For centuries artists have played with our heads by creating illusions that lead us out of ourselves and into dreamy realms. James Shilaimon’s paintings follow that tradition.
Using sharply linear imagery, Shilaimon evokes emotion in modern home exterior paintings like a real-enough-to-smell Rembrandt flower. Other times his soaring spiritually laden infinity pools ensconce the viewer like a Michelangelo ceiling.
Perhaps Shilaimon uses more visual slight-of-hand to get viewers to another place than did Michelangelo, but like Michelangelo, he uses the majesty of light to do the heavy lifting.
When one looks below the surface of Shilaimon’s Utopian modern spaces something more captivating than simple homages to a room form. A sense of surreal escape driven by otherworldly colors and wide angle perspectives emerge with subtle placement of a visiting figure resting quietly, beautifully.
Shilaimon began drawing figures to escape a troubled, impoverished background. While other children played ball, he sat on neighboring doorsteps with the pencil and paper bags he dug out of the local dumpster.
Survival for Shilaimon meant working. He stopped attending school at 10-years old to begin carpentering. He only began attending school again at 15 when his family moved to the United States from Iraq via Greece, and he could wash dishes in the evenings and draw portraits for Disneyland on weekends.
Shilaimon’s life changed for the better in a classic American dream. He worked smart, he became recognized for his over-sized architectural dreamscapes, and he married Hanna. If a man’s true character is defined by the manner in which he speaks of the women in his life, Shilaiman proves himself a man of great personal integrity and commitment,
“Every day with Hanna is a good day. She brings me joy. She is the reason I get up in the morning. She is the reason I love life, and the reason I love what I do. Hanna brings a lot of joy to my art. Life is so much more precious to me now than it was 30 years ago.”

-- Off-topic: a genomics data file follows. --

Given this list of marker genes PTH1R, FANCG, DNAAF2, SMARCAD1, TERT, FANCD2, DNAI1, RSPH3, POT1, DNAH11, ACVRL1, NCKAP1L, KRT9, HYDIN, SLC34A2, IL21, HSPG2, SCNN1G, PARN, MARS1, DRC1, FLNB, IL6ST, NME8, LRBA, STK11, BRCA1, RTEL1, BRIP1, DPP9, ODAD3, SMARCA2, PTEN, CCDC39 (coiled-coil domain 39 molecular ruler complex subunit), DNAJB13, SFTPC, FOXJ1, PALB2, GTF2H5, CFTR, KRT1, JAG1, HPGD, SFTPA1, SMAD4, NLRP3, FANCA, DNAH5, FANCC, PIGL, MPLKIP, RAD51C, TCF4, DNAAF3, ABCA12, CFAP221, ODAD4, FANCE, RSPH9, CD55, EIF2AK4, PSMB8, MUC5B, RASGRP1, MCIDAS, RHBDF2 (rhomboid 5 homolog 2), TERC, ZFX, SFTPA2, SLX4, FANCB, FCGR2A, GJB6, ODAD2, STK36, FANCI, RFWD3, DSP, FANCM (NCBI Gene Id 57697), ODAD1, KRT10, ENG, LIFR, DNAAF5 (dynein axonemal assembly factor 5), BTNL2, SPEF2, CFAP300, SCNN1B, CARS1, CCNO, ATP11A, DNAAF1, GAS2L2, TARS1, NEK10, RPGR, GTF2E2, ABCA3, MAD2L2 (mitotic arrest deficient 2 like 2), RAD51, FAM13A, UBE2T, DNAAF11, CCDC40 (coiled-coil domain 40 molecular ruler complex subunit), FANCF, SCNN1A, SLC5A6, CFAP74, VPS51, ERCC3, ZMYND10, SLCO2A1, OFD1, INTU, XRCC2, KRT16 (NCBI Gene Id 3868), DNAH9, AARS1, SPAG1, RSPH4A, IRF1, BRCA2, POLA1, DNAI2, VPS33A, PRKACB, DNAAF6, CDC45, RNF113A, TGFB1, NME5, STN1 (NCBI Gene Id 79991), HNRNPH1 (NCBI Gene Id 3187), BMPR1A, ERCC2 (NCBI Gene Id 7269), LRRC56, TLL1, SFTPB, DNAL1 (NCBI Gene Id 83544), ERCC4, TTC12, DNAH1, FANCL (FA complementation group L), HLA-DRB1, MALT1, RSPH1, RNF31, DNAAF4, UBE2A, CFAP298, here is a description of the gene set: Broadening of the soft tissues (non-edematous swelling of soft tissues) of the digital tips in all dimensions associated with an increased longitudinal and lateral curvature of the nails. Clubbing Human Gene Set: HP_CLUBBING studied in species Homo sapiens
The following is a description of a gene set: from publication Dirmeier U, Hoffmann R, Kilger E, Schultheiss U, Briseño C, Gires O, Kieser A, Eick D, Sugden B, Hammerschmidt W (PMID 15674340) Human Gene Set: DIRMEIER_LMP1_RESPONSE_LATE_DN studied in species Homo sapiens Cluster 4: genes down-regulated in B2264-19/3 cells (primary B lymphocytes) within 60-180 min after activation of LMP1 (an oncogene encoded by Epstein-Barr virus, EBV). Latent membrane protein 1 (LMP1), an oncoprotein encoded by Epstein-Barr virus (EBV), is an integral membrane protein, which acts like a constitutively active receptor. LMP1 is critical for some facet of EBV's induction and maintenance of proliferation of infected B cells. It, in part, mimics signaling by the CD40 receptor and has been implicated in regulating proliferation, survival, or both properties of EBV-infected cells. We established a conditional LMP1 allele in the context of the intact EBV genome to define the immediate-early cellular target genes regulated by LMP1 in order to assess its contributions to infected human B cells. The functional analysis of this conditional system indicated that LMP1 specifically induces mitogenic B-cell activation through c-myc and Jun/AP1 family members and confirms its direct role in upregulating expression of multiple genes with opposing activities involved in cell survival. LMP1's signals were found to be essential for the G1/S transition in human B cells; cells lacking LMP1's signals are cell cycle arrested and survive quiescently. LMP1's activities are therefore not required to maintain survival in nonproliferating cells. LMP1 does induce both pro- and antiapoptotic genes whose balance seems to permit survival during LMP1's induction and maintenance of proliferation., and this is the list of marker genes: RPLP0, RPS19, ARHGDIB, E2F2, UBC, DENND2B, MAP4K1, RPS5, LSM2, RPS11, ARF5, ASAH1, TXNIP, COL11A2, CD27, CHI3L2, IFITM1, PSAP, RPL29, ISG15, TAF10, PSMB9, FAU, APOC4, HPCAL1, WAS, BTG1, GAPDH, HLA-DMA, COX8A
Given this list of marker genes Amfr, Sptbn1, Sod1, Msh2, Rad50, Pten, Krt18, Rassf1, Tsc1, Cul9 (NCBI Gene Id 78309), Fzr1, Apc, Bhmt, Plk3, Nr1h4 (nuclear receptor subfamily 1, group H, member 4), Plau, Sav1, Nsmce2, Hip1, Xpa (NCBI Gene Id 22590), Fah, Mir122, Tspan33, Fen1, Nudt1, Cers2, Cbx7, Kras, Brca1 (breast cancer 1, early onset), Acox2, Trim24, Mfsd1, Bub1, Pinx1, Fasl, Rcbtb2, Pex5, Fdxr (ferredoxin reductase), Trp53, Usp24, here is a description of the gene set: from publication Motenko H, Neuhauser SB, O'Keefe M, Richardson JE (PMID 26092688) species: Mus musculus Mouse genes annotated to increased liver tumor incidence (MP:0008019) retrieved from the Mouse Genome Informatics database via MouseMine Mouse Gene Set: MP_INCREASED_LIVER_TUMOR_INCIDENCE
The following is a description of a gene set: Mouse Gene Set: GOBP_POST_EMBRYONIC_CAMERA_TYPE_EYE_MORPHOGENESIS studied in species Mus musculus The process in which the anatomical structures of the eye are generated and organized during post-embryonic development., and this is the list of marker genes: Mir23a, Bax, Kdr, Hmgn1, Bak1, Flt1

Always painting 2 to 3 paintings within a painting, Shilaimon begins by blocking in his subjects with thin layers of acrylic. He then applies up to 20 thin layers of oil paint in a complex glazing process rare in today’s hurry-up-and-dry business climate. The glazing process allows under-paintings to shine through top layers and glazing adds depth difficult to achieve in single layer processes. Paintings are generously sized at 48″ x 48″ or 48″ x 60″. Each large scale painting is completed in about a month.
Shilaimon began showing his work in Laguna Beach in 2000 at the now closed William Merrill Gallery and Martin McNabb Fine Art Gallery in San Diego. Showings of his architectural paintings are currently by private appointment only.
When Shilaimon is not painting, he is often found sketching in Laguna Beach under the gazebo at the south end of Heisler Park behind Las Brisas restaurant. Shilaimon’s advise to artists,
View James Shilaimon’s online gallery.
“Paint what you feel and enjoy it.”